Persistent Link:
http://hdl.handle.net/10150/184313
Title:
Testing criminological theories in an Oriental society.
Author:
Wang, Shu-Neu.
Issue Date:
1987
Publisher:
The University of Arizona.
Rights:
Copyright © is held by the author. Digital access to this material is made possible by the University Libraries, University of Arizona. Further transmission, reproduction or presentation (such as public display or performance) of protected items is prohibited except with permission of the author.
Abstract:
Using Taiwanese data this dissertation attempts to test five criminological theories against one another. Alternative models are derived from social control, strain, differential association, power-control, and conflict theories to obtain a critical test. Furthermore, social control, strain, differential association, and power-control theories assume the causes of official delinquency will be the same as the causes of self-reported delinquency. Conflict theory, focusing on judicial judgements, has been applied mainly to official delinquency. Various statistical techniques--crosstabulation, Pearson correlation, factor analyses, logit regression, ordinary least squares regression, and Chi-squares difference test computed from EQS--are used to identify the equations. These five theories are presumed to apply in the entire sample and in a male sample. The data show that social control theory and conflict theory are partly supported, but differential association, power control and strain theories are not. The best fitting model suggested in this analysis for an Asian society is comparable to prior models found in studies in the United States and Canada.
Type:
text; Dissertation-Reproduction (electronic)
Keywords:
Juvenile delinquency -- Research -- Taiwan.; Social control.; Social norms.
Degree Name:
Ph.D.
Degree Level:
doctoral
Degree Program:
Sociology; Graduate College
Degree Grantor:
University of Arizona

Full metadata record

DC FieldValue Language
dc.language.isoenen_US
dc.titleTesting criminological theories in an Oriental society.en_US
dc.creatorWang, Shu-Neu.en_US
dc.contributor.authorWang, Shu-Neu.en_US
dc.date.issued1987en_US
dc.publisherThe University of Arizona.en_US
dc.rightsCopyright © is held by the author. Digital access to this material is made possible by the University Libraries, University of Arizona. Further transmission, reproduction or presentation (such as public display or performance) of protected items is prohibited except with permission of the author.en_US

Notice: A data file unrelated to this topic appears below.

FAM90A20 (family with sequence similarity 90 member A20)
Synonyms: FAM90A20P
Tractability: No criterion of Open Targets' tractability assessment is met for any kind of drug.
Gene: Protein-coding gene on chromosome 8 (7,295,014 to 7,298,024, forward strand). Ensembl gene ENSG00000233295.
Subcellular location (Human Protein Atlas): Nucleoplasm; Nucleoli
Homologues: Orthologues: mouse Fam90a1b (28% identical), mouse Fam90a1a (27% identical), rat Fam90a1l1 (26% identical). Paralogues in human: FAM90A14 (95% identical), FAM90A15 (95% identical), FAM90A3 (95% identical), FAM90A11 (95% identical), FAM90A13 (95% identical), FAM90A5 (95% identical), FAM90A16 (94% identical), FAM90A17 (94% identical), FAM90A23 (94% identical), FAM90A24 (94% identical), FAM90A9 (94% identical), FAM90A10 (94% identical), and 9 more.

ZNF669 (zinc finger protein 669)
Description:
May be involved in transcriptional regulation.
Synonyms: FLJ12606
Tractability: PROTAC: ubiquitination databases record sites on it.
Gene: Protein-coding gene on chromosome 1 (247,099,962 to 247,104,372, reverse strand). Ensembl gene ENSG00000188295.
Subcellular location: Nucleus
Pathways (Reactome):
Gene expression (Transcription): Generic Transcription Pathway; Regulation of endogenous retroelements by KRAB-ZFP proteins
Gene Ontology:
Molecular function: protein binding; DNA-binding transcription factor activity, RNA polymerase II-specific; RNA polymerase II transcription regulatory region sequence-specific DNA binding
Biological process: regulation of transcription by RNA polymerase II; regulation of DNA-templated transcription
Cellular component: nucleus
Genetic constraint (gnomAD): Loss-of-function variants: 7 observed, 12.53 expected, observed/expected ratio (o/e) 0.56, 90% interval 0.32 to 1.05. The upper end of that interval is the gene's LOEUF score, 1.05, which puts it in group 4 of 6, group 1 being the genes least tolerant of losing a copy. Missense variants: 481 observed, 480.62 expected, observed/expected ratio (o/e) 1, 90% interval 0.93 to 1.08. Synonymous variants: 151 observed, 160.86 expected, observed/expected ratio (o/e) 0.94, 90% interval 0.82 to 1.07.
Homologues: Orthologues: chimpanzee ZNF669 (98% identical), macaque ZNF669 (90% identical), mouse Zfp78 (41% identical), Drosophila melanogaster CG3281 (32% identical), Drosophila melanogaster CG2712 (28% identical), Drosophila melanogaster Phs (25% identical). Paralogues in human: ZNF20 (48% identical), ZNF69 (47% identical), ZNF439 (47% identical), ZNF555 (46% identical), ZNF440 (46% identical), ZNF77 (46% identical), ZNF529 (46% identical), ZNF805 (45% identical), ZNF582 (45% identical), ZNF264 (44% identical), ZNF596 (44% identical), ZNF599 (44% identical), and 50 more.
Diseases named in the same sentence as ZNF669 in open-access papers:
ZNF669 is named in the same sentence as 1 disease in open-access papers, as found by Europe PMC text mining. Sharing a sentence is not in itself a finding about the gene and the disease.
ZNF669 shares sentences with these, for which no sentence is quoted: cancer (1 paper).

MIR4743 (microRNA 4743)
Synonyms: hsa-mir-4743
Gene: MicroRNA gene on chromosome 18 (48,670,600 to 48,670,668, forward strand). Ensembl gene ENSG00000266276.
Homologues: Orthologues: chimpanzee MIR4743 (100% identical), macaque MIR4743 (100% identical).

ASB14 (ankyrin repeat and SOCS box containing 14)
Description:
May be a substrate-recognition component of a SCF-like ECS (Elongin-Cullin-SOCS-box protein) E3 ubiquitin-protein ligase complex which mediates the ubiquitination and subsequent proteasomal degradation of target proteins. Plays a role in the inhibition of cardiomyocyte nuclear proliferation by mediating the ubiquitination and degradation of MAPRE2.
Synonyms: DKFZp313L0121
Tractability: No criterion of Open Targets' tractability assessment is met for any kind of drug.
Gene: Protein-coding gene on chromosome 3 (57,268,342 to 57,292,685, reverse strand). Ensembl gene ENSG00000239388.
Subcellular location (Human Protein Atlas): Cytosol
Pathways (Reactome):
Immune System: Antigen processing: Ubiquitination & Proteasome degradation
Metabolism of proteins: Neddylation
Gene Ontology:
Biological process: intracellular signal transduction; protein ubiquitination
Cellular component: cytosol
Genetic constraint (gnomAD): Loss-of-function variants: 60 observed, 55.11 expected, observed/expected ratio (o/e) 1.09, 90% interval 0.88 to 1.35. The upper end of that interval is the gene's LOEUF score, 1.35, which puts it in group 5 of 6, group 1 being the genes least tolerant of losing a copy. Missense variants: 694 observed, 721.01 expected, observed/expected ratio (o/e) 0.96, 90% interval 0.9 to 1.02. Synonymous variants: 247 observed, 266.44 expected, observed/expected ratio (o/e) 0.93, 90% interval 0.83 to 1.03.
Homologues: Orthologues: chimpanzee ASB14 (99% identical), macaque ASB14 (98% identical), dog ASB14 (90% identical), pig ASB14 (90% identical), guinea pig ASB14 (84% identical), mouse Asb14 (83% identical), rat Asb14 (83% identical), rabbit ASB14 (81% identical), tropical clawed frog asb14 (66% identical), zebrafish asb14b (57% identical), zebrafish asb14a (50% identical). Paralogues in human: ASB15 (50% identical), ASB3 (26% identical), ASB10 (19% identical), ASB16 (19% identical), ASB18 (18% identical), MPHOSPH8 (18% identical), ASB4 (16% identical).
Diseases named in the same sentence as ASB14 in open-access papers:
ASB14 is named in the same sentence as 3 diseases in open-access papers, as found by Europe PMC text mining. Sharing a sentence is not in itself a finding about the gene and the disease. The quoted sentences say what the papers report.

dc.description.abstractUsing Taiwanese data this dissertation attempts to test five criminological theories against one another. Alternative models are derived from social control, strain, differential association, power-control, and conflict theories to obtain a critical test. Furthermore, social control, strain, differential association, and power-control theories assume the causes of official delinquency will be the same as the causes of self-reported delinquency. Conflict theory, focusing on judicial judgements, has been applied mainly to official delinquency. Various statistical techniques--crosstabulation, Pearson correlation, factor analyses, logit regression, ordinary least squares regression, and Chi-squares difference test computed from EQS--are used to identify the equations. These five theories are presumed to apply in the entire sample and in a male sample. The data show that social control theory and conflict theory are partly supported, but differential association, power control and strain theories are not. The best fitting model suggested in this analysis for an Asian society is comparable to prior models found in studies in the United States and Canada.en_US
dc.typetexten_US
dc.typeDissertation-Reproduction (electronic)en_US
dc.subjectJuvenile delinquency -- Research -- Taiwan.en_US
dc.subjectSocial control.en_US
dc.subjectSocial norms.en_US
thesis.degree.namePh.D.en_US
thesis.degree.leveldoctoralen_US
thesis.degree.disciplineSociologyen_US
thesis.degree.disciplineGraduate Collegeen_US
thesis.degree.grantorUniversity of Arizonaen_US
dc.contributor.committeememberJensen, Gary F.en_US
dc.contributor.committeememberHirschi, Travisen_US
dc.contributor.committeememberFriedman, Debraen_US
dc.contributor.committeememberSobel, Michaelen_US
dc.contributor.committeememberMacCorquodale, Patriciaen_US
dc.identifier.proquest8805532en_US
dc.identifier.oclc700230795en_US
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